I grew up in a large-ish small city on the Canadian Prairies, but it was actually quite adventurous and global in its food scene, even more so now. My parents were
big foodies and introduced my siblings and me to authentic Indian, Ukrainian, Greek, Ethiopian, Nepalese, Filipino, Jamaican, Thai, Mennonite, Austrian, French…oh the list is endless and filled with delicious food memories. My mom was an immigrant women's employment counselor so she was often invited into the homes of her clients for meals and I willingly tagged along as her +1.
Imagine my surprise when I got Chinese take-out for the first time in Nashua when I moved to NH. The man behind the counter handed me my beef & broccoli as well as a small paper bag that I kept closed until I got to my car. I opened it up to see what treasures lay waiting for me to discover only to find 2 dinner rolls, duck sauce and Chinese mustard. Whaaaaaat? What was this trickery? I looked back at the restaurant to make sure it was Chinese and yes, it was. And yes, those were lukewarm, pillowy dinner rolls staring back at me from the bottom of the bag. And what was I supposed to do with this duck sauce? And what the heck was Chinese mustard? Apparently culture shock came in little packets.
My next huge disappointment came when I ordered Thai take-out for the first time after seeing a newspaper ad for the restaurant. I was thrilled to see that I could get “authentic Thai” (per the ad) and drooled in anticipation. I got Pad Thai thinking that would be hard to mess up. Nope. Wrong again. I had never had anything like it in my life and I was sure the food gods were playing a cruel trick on me. It was wet and gloppy and sickeningly sweet and … there are no more words to describe it. It was just not good. I called my mom and dad, almost in tears because it was so bad. What was this thing they told me was Pad Thai? I don’t know. I still don’t know. My parents had no words of comfort to offer me as I heard them smack their lips and dig into my dad’s Thai green curry with beef. Savages.
That same year I went on a date to a Mexican restaurant that is still operating to this day. I had just graduated from a school in TX and had some mighty fine Tex-Mex while there so maybe my expectations were a little high, but I didn’t expect what was in the bowl – actually no, it was a plate and I can still picture it in my mind because one simply does not unsee what I saw. I ordered chili and it was sweet. And it came with carrots. And snow peas. What the – ??? This same person took me out for dinner at a favourite Chinese restaurant of his youth. After that first enounter with dinner rolls, I braced myself for the unexpected, but nothing could have prepared me for this. Thinking he might impress me, he introduced me to the pupu platter, a delicacy unheard of by me before that evening to which I replied, “Huuuhh????” And I still married him.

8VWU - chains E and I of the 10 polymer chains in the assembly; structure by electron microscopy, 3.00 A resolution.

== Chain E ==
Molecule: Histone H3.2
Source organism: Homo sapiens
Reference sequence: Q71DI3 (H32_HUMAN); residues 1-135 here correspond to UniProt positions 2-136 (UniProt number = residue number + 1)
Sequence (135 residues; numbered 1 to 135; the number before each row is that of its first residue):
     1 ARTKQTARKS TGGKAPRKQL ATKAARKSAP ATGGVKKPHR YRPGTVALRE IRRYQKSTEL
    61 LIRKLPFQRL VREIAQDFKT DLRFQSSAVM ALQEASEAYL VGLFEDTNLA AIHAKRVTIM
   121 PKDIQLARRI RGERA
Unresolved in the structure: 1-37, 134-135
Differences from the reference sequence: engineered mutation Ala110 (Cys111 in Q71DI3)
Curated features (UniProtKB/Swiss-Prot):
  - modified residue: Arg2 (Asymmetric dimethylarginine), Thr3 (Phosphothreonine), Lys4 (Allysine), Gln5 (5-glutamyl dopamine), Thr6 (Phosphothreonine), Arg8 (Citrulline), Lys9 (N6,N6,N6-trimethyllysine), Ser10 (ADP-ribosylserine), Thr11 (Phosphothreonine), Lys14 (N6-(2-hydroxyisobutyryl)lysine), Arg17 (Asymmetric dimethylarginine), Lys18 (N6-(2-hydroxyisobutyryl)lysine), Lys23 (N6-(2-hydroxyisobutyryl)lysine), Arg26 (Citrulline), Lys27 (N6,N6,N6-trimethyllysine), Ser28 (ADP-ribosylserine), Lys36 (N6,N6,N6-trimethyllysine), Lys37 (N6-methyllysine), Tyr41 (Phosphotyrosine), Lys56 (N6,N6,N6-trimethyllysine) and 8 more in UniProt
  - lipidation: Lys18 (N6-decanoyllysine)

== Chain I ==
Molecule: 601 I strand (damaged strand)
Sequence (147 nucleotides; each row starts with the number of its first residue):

So, that year was a year of dreadful firsts for me and sad to say, I have had many more similar experiences since then when it comes to ethnic cuisine. If it weren’t for the fact that I had a student loan to pay off and a career to get off the ground, I’d have packed it all up and flown home to my mom’s chicken adobo. But, slowly I got out of my way and began to to see the riches of the Monadnock region. The locavore movement is strong and has been for as long as I remember here. I can still taste the first time I bit into that tender sweet asparagus fresh from the garden. A revelation! Or my introduction to bean to bar chocolate. Or the gallons of sweet, juicy berries we’ve plucked by hand every year. Heck, after years of listening to my husband sing this annoying jingle, “Brown eggs are local eggs and local eggs are fresh!” I finally get it.
I learned that sometimes you just have to readjust your taste buds, accept that some things will never live up to your expectations and appreciate the food for what it is. Good food doesn’t have to be authentically exotic or pack a punch. Sometimes good food is subtle and quietly sinks its hooks into you and catches you unawares. And sometimes good food comes with jingles that annoy you into seeing the error of your ways.